July 8, 2015
As Greece concludes its vote to reject IMF austerity measures and impossible “debt repayment mechanisms” and as the Puerto Rican debt cauldron bubbles off the shores of the United States, there is yet another country whose debts to private bankers, the IMF, and other “creditors” is about to come due – Ukraine.
Around the end of July, approximately $15.3 billion dollars of bonds will be due to be paid to a wide variety of creditors – government, IMF, and private holders. On July 26, however, Ukraine will be unable to pay the money it owes to those creditors.
Interestingly enough, when the Greek default hung in the air along with the possibility of the continued rejection of IMF austerity measures, compounded with the likelihood that the Greeks would begin to pursue a new policy of independence, sovereignty, and dirigism, the result was media and financier panic. That panic is not being played out over the Western airwaves when it comes to the question of Ukraine, however.
Indeed, another curious aspect to the looming Ukrainian default is the apparent haggling and scrambling on the part of the IMF to ensure that the country continues to implement austerity, pay its private creditors (except Russia), and pay the IMF while staying afloat, at least on paper. After all, when the Greeks announced (as the IMF later admitted in its own report) that the debt it owed was unpayable and unserviceable, the reactions from the IMF and the Eurogarchs were quite different – either make all the payments and implement all the austerity measures or face the wrath of the world financial elite.
The reason for the attempt at continued flotation of the Ukrainian state (not at the cost of austerity and privatization of course) might be because Ukraine is a necessary component to the Western strategy of aggression against Russia and the destruction of Novorossiya, a goal unlikely to be accomplished if the state collapses in on itself entirely.
However, the IMF and Western financier oligarchs have long drooled over the idea of privatizing Ukrainian factories, farmland, and essential services, a process that was already set in motion but which will be certainly accelerated if the Ukrainian government defaults on its loans. So the desire to keep the country afloat for destabilization and war purposes will likely be balanced with the desire to gut and privatize it.
Interestingly enough, most of these loans are actually due to private creditors from the United States who have refused to take any haircut on the bonds they purchased before the Western-backed coup took place in Ukraine.
Still, the IMF Managing Director and her Deputy have since announced that it plans to continue its scheduled $17.5 billion support program so long as the country continues to implement the prescribed austerity policies and “restructuring” requirements.
Regardless, Ukraine is in serious trouble.
As Jackson Diehl of the Washington Post writes,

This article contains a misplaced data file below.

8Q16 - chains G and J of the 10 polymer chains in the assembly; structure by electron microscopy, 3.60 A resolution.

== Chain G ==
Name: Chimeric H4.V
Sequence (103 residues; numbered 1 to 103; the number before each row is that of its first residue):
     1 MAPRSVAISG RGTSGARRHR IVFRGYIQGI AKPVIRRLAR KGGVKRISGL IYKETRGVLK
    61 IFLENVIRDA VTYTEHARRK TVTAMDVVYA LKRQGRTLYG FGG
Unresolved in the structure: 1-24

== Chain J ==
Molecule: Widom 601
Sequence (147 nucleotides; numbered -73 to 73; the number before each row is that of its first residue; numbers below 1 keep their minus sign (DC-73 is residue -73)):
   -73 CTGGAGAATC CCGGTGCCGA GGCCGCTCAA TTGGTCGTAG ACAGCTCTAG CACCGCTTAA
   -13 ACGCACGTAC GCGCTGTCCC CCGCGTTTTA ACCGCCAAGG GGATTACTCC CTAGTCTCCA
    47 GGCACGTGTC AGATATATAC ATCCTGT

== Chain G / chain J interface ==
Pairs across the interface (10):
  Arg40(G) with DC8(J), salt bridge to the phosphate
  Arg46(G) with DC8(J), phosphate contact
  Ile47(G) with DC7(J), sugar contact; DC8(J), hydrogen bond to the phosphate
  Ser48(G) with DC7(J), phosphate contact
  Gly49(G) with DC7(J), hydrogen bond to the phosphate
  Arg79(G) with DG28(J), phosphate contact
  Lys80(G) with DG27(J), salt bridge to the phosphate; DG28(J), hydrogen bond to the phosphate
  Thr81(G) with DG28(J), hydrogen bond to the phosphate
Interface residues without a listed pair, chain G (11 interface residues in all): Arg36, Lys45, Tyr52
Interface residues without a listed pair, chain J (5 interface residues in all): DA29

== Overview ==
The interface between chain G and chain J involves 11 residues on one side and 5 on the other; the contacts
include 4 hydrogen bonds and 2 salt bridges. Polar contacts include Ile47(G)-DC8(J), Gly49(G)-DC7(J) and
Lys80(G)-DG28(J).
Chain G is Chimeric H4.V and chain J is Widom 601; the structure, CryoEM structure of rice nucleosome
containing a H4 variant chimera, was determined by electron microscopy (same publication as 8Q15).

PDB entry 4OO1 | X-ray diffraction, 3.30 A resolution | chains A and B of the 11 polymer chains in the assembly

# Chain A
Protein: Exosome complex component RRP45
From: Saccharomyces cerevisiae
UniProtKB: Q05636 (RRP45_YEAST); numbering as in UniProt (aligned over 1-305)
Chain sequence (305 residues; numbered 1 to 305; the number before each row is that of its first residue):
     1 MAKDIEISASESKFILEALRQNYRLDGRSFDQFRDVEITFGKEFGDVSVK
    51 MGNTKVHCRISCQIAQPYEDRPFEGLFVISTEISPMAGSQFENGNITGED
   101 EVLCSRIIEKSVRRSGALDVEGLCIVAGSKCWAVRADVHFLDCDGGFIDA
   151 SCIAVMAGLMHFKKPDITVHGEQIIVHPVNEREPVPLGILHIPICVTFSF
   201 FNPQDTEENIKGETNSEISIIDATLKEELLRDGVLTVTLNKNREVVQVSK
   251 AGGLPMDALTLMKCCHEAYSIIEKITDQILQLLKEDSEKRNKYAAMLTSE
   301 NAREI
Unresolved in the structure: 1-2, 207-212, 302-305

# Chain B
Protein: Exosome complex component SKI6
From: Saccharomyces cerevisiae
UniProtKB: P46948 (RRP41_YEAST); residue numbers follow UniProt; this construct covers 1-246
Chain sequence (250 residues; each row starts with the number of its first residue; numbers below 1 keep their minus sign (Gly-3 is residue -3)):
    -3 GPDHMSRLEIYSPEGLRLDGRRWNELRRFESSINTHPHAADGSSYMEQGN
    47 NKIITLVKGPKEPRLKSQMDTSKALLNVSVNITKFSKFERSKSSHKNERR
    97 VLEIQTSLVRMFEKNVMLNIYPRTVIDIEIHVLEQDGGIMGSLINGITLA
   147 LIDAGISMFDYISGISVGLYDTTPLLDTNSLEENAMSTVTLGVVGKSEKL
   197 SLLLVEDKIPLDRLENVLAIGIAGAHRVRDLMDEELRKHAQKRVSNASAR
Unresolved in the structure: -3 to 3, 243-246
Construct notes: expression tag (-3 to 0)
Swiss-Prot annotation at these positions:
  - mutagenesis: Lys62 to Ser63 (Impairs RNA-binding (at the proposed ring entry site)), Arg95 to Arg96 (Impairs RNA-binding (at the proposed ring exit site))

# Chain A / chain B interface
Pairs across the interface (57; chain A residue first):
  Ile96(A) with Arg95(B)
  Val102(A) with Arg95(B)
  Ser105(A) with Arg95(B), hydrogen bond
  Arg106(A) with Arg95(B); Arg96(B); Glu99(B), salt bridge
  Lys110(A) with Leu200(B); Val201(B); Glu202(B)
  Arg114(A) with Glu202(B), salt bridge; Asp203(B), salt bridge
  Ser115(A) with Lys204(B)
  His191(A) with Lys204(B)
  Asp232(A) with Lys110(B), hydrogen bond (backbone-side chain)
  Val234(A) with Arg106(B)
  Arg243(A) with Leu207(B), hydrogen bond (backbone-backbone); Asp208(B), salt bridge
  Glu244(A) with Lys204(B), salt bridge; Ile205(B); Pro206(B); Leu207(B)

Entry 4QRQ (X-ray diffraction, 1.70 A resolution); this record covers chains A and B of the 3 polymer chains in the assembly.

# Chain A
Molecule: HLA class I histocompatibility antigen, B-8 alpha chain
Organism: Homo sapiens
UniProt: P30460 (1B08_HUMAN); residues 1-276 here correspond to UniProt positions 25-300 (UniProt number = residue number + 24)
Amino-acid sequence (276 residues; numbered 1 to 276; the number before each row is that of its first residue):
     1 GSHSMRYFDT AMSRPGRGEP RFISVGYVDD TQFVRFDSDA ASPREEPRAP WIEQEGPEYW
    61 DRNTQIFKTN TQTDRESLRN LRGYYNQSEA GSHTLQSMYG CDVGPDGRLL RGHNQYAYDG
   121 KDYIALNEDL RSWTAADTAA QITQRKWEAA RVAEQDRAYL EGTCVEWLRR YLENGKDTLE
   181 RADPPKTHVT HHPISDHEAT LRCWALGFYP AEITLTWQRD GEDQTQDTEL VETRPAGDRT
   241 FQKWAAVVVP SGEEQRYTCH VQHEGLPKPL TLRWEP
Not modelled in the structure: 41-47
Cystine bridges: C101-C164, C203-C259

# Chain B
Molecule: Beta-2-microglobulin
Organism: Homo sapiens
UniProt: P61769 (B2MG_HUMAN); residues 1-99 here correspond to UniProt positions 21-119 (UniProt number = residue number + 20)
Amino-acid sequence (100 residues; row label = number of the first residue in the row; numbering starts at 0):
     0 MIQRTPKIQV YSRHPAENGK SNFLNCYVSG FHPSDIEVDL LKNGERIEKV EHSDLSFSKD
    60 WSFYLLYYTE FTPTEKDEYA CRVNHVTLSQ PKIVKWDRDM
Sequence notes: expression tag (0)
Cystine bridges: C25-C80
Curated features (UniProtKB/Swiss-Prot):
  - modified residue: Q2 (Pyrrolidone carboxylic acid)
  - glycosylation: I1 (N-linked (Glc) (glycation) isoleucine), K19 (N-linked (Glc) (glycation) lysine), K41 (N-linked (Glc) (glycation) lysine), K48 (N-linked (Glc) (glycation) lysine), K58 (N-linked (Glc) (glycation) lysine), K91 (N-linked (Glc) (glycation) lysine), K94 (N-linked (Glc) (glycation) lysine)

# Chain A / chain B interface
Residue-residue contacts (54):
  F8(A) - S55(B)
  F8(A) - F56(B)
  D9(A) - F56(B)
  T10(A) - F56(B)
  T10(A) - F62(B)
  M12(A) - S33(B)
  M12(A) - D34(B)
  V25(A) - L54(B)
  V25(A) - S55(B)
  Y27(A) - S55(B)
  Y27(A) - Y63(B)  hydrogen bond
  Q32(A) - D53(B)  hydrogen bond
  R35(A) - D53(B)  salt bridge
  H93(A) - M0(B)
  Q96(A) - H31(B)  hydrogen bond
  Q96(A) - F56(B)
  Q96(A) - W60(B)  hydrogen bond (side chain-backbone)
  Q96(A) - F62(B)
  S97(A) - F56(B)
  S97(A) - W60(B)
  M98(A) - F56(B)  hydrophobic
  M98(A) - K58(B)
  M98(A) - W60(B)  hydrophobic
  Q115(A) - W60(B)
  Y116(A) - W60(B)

Yet the European Union, which has committed $222 billion to bailing out Greece, has offered Ukraine $5.5 billion. The United States, which provided $20 billion to save Mexico from default and $18 billion for reconstruction in Iraq, has approved $3 billion in loan guarantees for Ukraine.
The paltry sums have placed the Kiev government at the mercy of foreign creditors holding $19 billion of its private debt — including the Russian government, which holds a $3 billion eurobond. Outside of Moscow, the biggest bondholders are U.S. hedge funds, including bottom-feeder Franklin Templeton. To meet the IMF’s plan, the government must extract $15 billion in relief from them over four years. But Franklin Templeton and its partners have refused to accept a reduction in principal, despite prodding from the IMF and the U.S. Treasury.
That leaves Ukraine facing the possibility of default as soon as the end of this month, and no later than September, when a $500 million bond falls due. Anders Aslund, an expert on the Ukrainian economy at the Atlantic Council, thinks Ukraine needs $10 billion in additional financing to survive the next two years. At best, it may get half of that.Thus, it looks like Europe and the world might now witness a Ukraine default only weeks after the Greek one. How this situation will be handled is anyone’s guess but we have to wonder whether or not the double team effort of the IMF and the US creditors is merely an attempt to impose emergency measure upon Ukraine and its governing structure so that it will more easily accept the crushing austerity measures and privatization schemes the IMF wishes to impose. Of course, there is also the possibility that the necessary lifeline of temporary credit will be extended so as to continue to use Ukraine as a spearhead against Russia.
What is known, however, is that neither the IMF nor international financiers tend to miss out on an opportunity to rape a nation over debts manufactured from thin air, especially when such an opportunity increases the power of those institutions over the nation and its people.
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